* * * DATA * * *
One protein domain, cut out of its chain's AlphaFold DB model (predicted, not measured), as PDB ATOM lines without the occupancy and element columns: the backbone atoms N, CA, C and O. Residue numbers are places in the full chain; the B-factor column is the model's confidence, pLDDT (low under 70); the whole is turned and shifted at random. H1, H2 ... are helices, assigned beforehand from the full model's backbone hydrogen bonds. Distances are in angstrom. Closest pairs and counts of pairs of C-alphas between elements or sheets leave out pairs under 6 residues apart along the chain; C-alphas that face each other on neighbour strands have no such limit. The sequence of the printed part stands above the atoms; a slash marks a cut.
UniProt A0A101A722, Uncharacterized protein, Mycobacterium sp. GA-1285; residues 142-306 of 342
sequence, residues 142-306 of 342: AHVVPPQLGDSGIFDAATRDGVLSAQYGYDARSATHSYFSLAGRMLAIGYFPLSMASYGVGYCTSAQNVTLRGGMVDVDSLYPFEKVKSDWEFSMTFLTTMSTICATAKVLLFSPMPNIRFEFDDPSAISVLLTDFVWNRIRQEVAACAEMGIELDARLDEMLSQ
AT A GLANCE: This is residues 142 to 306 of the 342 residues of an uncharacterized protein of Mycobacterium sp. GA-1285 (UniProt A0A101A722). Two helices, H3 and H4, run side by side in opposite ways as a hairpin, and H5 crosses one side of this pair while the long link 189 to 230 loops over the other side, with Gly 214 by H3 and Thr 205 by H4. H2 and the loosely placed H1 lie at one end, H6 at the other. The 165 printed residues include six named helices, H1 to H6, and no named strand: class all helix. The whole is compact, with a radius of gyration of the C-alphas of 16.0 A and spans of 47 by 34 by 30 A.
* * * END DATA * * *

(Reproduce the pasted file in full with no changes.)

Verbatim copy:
One protein domain, cut out of its chain's AlphaFold DB model (predicted, not measured), as PDB ATOM lines without the occupancy and element columns: the backbone atoms N, CA, C and O. Residue numbers are places in the full chain; the B-factor column is the model's confidence, pLDDT (low under 70); the whole is turned and shifted at random. H1, H2 ... are helices, assigned beforehand from the full model's backbone hydrogen bonds. Distances are in angstrom. Closest pairs and counts of pairs of C-alphas between elements or sheets leave out pairs under 6 residues apart along the chain; C-alphas that face each other on neighbour strands have no such limit. The sequence of the printed part stands above the atoms; a slash marks a cut.
UniProt A0A101A722, Uncharacterized protein, Mycobacterium sp. GA-1285; residues 142-306 of 342
sequence, residues 142-306 of 342: AHVVPPQLGDSGIFDAATRDGVLSAQYGYDARSATHSYFSLAGRMLAIGYFPLSMASYGVGYCTSAQNVTLRGGMVDVDSLYPFEKVKSDWEFSMTFLTTMSTICATAKVLLFSPMPNIRFEFDDPSAISVLLTDFVWNRIRQEVAACAEMGIELDARLDEMLSQ
AT A GLANCE: This is residues 142 to 306 of the 342 residues of an uncharacterized protein of Mycobacterium sp. GA-1285 (UniProt A0A101A722). Two helices, H3 and H4, run side by side in opposite ways as a hairpin, and H5 crosses one side of this pair while the long link 189 to 230 loops over the other side, with Gly 214 by H3 and Thr 205 by H4. H2 and the loosely placed H1 lie at one end, H6 at the other. The 165 printed residues include six named helices, H1 to H6, and no named strand: class all helix. The whole is compact, with a radius of gyration of the C-alphas of 16.0 A and spans of 47 by 34 by 30 A.